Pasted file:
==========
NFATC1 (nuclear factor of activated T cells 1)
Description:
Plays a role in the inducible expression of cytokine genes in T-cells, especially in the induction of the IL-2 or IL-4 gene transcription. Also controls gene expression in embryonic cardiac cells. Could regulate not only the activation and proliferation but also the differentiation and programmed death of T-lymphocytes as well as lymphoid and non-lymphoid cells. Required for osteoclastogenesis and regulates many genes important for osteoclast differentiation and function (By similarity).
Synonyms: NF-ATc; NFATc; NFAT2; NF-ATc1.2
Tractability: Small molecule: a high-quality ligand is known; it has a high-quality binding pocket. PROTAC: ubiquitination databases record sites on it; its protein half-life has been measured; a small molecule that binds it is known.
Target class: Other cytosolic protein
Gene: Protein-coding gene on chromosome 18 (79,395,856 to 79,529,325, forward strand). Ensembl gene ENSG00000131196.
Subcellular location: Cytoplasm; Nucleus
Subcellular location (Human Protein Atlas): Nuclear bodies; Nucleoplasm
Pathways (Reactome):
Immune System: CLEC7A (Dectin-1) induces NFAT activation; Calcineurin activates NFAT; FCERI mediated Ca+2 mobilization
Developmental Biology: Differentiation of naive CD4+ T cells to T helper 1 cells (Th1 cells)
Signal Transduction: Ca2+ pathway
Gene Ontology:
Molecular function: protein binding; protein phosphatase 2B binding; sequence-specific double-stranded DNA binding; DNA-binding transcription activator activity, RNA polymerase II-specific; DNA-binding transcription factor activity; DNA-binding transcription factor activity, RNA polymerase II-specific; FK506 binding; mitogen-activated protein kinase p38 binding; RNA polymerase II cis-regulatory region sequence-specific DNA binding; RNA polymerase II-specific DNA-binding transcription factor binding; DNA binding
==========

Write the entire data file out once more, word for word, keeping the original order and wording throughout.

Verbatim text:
NFATC1 (nuclear factor of activated T cells 1)
Description:
Plays a role in the inducible expression of cytokine genes in T-cells, especially in the induction of the IL-2 or IL-4 gene transcription. Also controls gene expression in embryonic cardiac cells. Could regulate not only the activation and proliferation but also the differentiation and programmed death of T-lymphocytes as well as lymphoid and non-lymphoid cells. Required for osteoclastogenesis and regulates many genes important for osteoclast differentiation and function (By similarity).
Synonyms: NF-ATc; NFATc; NFAT2; NF-ATc1.2
Tractability: Small molecule: a high-quality ligand is known; it has a high-quality binding pocket. PROTAC: ubiquitination databases record sites on it; its protein half-life has been measured; a small molecule that binds it is known.
Target class: Other cytosolic protein
Gene: Protein-coding gene on chromosome 18 (79,395,856 to 79,529,325, forward strand). Ensembl gene ENSG00000131196.
Subcellular location: Cytoplasm; Nucleus
Subcellular location (Human Protein Atlas): Nuclear bodies; Nucleoplasm
Pathways (Reactome):
Immune System: CLEC7A (Dectin-1) induces NFAT activation; Calcineurin activates NFAT; FCERI mediated Ca+2 mobilization
Developmental Biology: Differentiation of naive CD4+ T cells to T helper 1 cells (Th1 cells)
Signal Transduction: Ca2+ pathway
Gene Ontology:
Molecular function: protein binding; protein phosphatase 2B binding; sequence-specific double-stranded DNA binding; DNA-binding transcription activator activity, RNA polymerase II-specific; DNA-binding transcription factor activity; DNA-binding transcription factor activity, RNA polymerase II-specific; FK506 binding; mitogen-activated protein kinase p38 binding; RNA polymerase II cis-regulatory region sequence-specific DNA binding; RNA polymerase II-specific DNA-binding transcription factor binding; DNA binding